When I transitioned to management, my work shifted toward hiring talent to drive this work and developing a roadmap for tokenizing all of Pinterest’s visual language. By 2021, Gestalt had a core set of design tokens that were fully documented and used in our web codebase.
By 2022, we had tokens for color, typography, elevation, spacing and a structure that worked across all three platforms. This work allowed us to implement dark mode on our mobile web product in four engineering days.
In 2023, I co-led the initiative to migrate all ~2,000 hardcoded colors in the Pinterest Android codebase to Gestalt’s color tokens. I built a CLI tool to accept hex values and match them with the closest Gestalt color token, along with a value of its "distance" in color. This enabled us to outline recommended migrations for every custom color in the codebase. I then worked with Android engineers to review each color migration PR to ensure its efficacy.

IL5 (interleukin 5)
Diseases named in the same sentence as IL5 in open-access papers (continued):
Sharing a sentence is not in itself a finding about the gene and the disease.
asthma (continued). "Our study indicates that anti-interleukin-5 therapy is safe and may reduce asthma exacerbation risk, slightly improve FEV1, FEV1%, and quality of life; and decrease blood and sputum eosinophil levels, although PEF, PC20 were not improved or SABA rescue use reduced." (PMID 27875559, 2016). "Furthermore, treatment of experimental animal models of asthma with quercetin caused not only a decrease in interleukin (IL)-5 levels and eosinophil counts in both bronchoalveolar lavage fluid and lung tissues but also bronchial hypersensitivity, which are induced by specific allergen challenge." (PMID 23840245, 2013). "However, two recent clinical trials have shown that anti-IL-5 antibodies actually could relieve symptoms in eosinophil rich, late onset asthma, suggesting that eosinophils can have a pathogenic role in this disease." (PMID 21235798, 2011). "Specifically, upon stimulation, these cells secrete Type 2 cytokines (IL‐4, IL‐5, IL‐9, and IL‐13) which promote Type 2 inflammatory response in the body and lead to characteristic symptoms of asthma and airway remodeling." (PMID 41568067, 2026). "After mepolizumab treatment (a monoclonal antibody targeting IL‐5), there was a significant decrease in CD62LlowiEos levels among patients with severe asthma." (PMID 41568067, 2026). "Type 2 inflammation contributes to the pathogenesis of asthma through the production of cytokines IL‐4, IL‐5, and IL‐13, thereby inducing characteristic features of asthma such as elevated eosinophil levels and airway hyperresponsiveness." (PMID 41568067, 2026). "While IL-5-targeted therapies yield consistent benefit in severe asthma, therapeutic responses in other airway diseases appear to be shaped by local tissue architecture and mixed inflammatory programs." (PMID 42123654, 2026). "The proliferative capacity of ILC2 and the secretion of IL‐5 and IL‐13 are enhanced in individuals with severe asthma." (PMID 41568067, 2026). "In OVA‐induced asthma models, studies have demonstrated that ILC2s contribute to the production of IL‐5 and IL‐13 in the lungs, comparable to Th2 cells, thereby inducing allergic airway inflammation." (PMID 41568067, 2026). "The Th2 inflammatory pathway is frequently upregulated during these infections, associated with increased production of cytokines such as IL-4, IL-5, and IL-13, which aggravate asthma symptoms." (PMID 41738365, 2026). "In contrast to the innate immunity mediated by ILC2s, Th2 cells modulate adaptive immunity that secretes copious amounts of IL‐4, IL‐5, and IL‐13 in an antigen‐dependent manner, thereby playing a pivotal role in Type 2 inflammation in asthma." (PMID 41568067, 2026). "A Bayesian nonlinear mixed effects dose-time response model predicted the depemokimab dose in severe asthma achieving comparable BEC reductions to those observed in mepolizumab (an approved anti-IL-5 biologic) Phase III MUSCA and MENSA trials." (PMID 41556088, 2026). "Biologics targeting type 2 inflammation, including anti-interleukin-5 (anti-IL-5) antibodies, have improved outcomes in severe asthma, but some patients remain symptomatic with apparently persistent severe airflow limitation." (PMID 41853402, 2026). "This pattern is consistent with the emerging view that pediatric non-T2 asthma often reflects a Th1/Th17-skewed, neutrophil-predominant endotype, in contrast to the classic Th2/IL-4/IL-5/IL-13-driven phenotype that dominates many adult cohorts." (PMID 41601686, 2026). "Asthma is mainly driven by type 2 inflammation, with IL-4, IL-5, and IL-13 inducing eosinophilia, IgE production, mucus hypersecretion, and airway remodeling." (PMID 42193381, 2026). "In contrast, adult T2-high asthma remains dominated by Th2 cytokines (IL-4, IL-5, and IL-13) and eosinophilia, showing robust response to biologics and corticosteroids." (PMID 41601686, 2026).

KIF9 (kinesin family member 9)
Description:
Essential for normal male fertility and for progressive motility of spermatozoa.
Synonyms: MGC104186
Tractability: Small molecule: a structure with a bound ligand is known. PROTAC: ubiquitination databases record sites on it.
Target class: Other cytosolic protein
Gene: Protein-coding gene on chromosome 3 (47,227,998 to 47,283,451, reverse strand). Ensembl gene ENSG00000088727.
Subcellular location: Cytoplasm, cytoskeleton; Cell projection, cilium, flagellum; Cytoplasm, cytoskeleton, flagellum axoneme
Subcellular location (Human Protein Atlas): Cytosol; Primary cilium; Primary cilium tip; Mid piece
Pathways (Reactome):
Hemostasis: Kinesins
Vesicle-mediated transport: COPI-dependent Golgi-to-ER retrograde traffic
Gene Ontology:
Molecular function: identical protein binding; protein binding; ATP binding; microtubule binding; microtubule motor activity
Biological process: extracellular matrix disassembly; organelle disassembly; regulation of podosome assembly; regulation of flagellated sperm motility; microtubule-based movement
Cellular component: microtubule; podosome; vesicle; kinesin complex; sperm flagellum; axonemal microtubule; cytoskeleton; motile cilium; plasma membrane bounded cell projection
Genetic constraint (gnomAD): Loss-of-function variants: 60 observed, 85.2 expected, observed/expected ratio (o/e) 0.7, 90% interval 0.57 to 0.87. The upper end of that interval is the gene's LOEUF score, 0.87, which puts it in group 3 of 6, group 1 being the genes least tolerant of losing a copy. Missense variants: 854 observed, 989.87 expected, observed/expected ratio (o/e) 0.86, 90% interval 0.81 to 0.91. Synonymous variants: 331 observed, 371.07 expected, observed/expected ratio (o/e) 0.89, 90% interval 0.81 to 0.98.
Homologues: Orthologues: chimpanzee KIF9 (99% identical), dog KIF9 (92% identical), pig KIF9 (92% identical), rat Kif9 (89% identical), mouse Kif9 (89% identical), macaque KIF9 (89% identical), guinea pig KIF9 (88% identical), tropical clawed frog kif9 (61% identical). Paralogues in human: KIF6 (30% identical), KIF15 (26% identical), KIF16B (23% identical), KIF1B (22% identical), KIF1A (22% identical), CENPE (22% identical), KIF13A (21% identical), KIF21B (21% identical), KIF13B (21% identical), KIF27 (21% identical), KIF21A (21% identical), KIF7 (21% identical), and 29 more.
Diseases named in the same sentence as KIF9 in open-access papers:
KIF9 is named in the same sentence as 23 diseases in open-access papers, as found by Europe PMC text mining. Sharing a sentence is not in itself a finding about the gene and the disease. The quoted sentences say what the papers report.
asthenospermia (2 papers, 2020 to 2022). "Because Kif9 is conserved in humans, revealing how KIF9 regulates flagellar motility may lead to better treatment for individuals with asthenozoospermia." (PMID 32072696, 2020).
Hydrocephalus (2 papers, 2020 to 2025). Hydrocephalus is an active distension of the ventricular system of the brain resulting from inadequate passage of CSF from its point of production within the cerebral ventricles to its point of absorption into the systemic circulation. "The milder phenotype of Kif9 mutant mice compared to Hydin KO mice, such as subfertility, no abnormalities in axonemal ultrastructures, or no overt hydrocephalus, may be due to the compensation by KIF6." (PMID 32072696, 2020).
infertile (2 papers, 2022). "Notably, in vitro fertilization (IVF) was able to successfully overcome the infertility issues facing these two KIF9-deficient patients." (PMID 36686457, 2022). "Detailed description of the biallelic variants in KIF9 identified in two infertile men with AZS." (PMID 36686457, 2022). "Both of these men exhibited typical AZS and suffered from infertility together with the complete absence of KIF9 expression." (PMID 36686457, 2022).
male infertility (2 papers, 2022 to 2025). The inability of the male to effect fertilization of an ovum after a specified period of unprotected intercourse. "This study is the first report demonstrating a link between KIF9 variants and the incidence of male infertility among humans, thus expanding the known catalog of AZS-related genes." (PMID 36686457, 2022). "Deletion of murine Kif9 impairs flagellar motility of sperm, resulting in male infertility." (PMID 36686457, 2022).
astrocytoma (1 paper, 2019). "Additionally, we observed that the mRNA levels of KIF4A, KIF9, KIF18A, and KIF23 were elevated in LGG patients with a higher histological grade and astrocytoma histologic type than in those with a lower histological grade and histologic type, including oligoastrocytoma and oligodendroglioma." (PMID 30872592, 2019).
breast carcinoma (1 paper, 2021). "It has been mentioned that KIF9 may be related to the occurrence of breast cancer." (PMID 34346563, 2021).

When our team secured dedicated engineers in 2021, it was not a popular idea to prioritize documentation with those resources. Nonetheless, we made documentation our top priority in 2021—and 2022! I led the direction and prioritization of our documentation overhaul and focused on unifying our then-disparate design and engineering guidelines. We unified over 80% of our component docs to include both design and engineering guidelines.
Our primary focus in 2022 was a complete structural and visual revamp to our documentation. The effort enabled us to publish pattern-level guidelines for the first time ever along with the inclusion of mobile component guidelines.
Our north star has always been a best-in-class documentation experience. While we are still a long way from that goal, Gestalt’s documentation is now irrefutably the single source of truth for creating experiences at Pinterest. And the increase in sentiment/usage reflects that reality.